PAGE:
How did you get involved in research? What drove you to want to seek out research experiences in college?

When I was a freshman there was a faculty organized effort to catalog the collection in which I took part. At the end of that project I wasn't overly satisfied with our progress or procedure. At the same time I was developing an interest in the archaeology of the ancient Near East, a subject not offered at Oberlin. After coming up with a research plan, I went to the faculty members involved in the collection's curation and asked them if I would be able to start my own digitization effort. They agreed and this work has since provided me with a platform to independently study that subject.

What is your favorite aspect of the research process?

I think my favorite aspect of the research process is how many hats I get to wear. The project really does skirt the lines between many different disciplines i.e. anthropology, museum studies, Biblical studies etc. and I feel like this work allows me to dip my toe into all of those fields at once. The other thing I've really enjoyed is conducting oral histories. I've been able to interview a few figures who used the collection either as faculty members or students in the 60s and 70s.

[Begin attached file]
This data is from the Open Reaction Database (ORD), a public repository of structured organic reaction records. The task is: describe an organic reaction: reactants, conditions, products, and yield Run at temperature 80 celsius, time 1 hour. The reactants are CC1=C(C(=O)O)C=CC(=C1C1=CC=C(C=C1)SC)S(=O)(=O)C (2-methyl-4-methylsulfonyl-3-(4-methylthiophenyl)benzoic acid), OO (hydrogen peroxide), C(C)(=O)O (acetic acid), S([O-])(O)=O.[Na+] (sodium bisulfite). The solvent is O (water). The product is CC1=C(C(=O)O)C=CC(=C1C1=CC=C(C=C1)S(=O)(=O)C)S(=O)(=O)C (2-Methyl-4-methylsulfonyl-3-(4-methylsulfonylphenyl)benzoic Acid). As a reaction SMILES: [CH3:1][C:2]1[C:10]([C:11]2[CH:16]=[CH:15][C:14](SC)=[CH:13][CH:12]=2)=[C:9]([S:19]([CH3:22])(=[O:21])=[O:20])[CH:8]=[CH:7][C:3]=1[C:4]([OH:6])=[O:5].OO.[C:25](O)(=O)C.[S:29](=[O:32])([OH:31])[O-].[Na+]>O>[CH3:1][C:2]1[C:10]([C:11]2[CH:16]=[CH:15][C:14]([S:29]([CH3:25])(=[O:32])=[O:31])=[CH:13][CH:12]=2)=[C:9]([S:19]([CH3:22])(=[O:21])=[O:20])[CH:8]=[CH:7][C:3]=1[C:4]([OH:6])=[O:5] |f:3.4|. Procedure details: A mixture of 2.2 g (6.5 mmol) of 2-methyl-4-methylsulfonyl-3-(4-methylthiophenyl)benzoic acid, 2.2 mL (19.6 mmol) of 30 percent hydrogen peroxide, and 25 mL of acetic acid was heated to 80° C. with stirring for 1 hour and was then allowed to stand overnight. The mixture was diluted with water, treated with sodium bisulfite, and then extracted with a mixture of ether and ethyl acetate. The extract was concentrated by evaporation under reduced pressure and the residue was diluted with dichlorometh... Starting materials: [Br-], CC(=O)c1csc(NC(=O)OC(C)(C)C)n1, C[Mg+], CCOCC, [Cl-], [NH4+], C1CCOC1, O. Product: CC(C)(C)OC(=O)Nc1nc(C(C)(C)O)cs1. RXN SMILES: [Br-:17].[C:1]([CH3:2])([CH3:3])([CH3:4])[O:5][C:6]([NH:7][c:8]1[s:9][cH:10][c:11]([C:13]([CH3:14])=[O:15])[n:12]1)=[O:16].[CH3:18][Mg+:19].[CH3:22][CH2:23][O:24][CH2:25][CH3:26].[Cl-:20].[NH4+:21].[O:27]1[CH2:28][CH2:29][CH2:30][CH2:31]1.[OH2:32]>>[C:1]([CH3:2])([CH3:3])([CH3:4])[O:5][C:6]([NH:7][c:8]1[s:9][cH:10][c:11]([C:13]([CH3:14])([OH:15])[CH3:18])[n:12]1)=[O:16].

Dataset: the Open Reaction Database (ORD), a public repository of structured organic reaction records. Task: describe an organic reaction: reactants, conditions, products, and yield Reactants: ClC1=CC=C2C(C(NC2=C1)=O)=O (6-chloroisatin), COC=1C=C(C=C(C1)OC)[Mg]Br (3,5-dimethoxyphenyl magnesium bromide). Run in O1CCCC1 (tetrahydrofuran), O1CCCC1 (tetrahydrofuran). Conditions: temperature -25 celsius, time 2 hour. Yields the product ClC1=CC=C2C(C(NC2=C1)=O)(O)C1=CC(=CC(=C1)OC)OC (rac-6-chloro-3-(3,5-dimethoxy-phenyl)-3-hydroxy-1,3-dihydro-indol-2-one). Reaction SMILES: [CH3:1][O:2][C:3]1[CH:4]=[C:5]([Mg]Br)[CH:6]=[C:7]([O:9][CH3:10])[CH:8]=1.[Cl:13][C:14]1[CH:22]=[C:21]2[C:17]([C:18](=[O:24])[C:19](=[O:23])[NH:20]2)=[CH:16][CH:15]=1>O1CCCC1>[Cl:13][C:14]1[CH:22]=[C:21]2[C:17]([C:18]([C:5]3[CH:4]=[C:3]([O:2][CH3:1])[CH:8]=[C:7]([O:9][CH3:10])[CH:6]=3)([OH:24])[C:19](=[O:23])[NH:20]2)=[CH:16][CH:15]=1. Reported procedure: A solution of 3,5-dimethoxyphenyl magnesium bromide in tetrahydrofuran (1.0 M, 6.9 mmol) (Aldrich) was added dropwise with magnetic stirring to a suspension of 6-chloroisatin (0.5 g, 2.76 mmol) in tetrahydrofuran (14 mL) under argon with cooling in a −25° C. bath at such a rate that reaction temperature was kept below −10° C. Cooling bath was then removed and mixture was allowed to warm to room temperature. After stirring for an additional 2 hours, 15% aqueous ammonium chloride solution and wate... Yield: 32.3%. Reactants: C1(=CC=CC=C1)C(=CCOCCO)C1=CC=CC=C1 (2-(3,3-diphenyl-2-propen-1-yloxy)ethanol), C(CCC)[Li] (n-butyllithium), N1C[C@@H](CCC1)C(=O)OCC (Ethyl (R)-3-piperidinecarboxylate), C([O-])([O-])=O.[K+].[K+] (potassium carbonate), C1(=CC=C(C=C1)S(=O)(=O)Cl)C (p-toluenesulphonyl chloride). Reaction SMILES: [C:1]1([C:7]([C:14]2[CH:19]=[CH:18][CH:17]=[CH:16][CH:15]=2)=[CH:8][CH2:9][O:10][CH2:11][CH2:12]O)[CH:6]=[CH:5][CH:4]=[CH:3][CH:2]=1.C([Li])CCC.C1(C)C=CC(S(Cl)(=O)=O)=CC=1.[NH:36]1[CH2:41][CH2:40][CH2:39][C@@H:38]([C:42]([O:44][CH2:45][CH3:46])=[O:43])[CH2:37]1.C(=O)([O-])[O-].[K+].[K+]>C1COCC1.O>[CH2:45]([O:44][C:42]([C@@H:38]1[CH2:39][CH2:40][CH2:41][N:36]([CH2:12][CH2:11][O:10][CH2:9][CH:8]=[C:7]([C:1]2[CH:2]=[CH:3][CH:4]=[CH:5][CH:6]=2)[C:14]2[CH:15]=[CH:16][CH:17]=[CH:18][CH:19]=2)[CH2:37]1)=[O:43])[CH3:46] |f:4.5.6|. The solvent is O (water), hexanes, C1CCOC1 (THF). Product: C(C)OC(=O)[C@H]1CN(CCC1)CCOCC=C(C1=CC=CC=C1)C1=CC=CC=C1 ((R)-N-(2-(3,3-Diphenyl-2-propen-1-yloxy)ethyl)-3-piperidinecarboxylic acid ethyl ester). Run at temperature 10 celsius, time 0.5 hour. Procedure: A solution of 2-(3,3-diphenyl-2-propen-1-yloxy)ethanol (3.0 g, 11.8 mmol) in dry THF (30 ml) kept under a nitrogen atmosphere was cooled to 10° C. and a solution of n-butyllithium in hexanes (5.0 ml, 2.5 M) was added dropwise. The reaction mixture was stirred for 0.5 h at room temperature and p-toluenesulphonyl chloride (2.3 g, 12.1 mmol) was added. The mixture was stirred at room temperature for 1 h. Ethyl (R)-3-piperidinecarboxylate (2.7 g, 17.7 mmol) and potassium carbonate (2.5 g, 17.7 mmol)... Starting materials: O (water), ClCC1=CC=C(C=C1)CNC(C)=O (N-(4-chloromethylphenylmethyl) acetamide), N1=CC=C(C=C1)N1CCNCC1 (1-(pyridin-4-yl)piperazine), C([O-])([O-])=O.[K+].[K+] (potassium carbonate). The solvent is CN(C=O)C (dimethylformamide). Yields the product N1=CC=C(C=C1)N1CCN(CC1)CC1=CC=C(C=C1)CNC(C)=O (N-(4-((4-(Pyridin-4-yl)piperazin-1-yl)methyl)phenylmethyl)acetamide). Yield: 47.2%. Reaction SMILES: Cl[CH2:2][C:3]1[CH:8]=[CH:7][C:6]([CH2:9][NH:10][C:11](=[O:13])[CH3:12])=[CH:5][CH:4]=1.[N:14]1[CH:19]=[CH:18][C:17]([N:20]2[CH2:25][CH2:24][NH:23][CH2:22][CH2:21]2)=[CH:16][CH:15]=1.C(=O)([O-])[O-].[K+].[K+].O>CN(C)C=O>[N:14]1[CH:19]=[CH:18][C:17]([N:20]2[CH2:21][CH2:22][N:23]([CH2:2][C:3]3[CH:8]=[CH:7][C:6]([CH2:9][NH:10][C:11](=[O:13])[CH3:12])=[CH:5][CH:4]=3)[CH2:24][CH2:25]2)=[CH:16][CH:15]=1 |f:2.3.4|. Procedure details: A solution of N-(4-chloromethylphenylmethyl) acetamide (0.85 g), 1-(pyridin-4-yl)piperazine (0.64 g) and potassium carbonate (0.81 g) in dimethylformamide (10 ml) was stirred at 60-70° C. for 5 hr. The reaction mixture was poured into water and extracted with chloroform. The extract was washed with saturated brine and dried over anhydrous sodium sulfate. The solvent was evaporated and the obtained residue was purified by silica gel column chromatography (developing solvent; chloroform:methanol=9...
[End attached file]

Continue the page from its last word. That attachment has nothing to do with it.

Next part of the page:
How has working with your mentor impacted the development of your research project? How has it impacted you as a researcher?

I think my mentors Cindy Chapman and Amy Margaris have always kept this project grounded. In effect my research is really about this collection in the broadest sense and could go in a million directions. I think they've really helped me to concentrate on one aspect at a time so that at the end of my time at Oberlin I can leave behind a concrete record of my work which other students can build on.

How has the research you’ve conducted contributed to your professional or academic development?

My work has deepened my interest in and knowledge of Near Eastern archaeology. Since the artifacts encomass most time periods from the epi-paleolithic (c. 16,000 B.C.E) to the present, I have been able to get an idea of the types of research questions asked about different periods. This project has in part led to my developing a specific interest in the Levantine Early Bronze Age (c. 3700-2000 B.C.E) which I hope to study in Graduate school.

What advice would you give to a younger student wanting to get involved in research in your field?

If you have a project in mind, go to your professors and talk it over. Chances are they'll not only let you pursue that project, but will also provide invaluable help and advice. Getting a group of Professors together to let me work on this collection is the best decision I've made at Oberlin. If you're specifically interested in working with this collection reach out to Professor Amy Margaris and Professor Cindy Chapman, there is still an incalcuable amount of research that one could do on it.